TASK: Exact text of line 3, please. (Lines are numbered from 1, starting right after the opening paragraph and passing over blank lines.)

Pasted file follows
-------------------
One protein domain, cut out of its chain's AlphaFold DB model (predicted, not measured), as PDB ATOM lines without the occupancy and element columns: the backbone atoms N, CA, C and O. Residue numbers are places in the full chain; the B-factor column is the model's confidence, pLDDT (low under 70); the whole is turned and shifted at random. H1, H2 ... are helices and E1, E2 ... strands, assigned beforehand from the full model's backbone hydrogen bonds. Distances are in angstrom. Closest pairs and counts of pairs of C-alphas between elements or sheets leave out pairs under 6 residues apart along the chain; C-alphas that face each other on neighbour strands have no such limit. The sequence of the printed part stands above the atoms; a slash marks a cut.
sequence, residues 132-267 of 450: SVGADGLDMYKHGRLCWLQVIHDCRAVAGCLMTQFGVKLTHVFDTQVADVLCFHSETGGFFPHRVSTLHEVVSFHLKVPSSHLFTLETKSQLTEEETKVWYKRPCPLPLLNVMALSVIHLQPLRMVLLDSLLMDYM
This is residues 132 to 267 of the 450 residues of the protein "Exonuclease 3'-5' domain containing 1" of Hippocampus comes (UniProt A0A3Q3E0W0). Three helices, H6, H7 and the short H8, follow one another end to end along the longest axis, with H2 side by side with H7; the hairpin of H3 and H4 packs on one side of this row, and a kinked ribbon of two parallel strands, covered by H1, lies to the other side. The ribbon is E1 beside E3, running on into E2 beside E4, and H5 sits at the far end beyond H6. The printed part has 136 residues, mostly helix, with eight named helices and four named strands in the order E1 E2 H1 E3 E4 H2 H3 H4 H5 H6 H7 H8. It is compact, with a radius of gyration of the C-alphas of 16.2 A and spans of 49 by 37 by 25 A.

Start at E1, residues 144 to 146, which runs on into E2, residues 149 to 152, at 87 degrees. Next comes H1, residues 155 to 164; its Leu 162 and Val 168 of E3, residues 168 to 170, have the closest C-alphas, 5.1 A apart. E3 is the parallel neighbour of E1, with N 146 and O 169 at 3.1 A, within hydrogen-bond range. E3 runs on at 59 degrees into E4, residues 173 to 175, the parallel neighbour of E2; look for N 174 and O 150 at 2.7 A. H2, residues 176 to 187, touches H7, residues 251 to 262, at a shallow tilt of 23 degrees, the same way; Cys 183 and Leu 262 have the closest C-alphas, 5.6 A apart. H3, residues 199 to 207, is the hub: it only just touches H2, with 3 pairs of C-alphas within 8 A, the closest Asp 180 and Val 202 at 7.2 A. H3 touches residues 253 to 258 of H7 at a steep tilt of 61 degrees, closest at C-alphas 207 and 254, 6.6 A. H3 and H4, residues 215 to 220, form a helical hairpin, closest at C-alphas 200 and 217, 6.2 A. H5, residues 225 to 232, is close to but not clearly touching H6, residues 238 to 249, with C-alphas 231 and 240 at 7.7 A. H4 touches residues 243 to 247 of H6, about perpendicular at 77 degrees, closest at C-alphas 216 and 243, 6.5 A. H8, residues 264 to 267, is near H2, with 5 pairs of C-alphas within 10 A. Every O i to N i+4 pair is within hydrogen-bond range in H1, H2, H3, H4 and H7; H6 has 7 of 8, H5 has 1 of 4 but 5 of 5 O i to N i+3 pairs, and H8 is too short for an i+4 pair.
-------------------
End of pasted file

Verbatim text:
Start at E1, residues 144 to 146, which runs on into E2, residues 149 to 152, at 87 degrees. Next comes H1, residues 155 to 164; its Leu 162 and Val 168 of E3, residues 168 to 170, have the closest C-alphas, 5.1 A apart. E3 is the parallel neighbour of E1, with N 146 and O 169 at 3.1 A, within hydrogen-bond range. E3 runs on at 59 degrees into E4, residues 173 to 175, the parallel neighbour of E2; look for N 174 and O 150 at 2.7 A. H2, residues 176 to 187, touches H7, residues 251 to 262, at a shallow tilt of 23 degrees, the same way; Cys 183 and Leu 262 have the closest C-alphas, 5.6 A apart. H3, residues 199 to 207, is the hub: it only just touches H2, with 3 pairs of C-alphas within 8 A, the closest Asp 180 and Val 202 at 7.2 A. H3 touches residues 253 to 258 of H7 at a steep tilt of 61 degrees, closest at C-alphas 207 and 254, 6.6 A. H3 and H4, residues 215 to 220, form a helical hairpin, closest at C-alphas 200 and 217, 6.2 A. H5, residues 225 to 232, is close to but not clearly touching H6, residues 238 to 249, with C-alphas 231 and 240 at 7.7 A. H4 touches residues 243 to 247 of H6, about perpendicular at 77 degrees, closest at C-alphas 216 and 243, 6.5 A. H8, residues 264 to 267, is near H2, with 5 pairs of C-alphas within 10 A. Every O i to N i+4 pair is within hydrogen-bond range in H1, H2, H3, H4 and H7; H6 has 7 of 8, H5 has 1 of 4 but 5 of 5 O i to N i+3 pairs, and H8 is too short for an i+4 pair.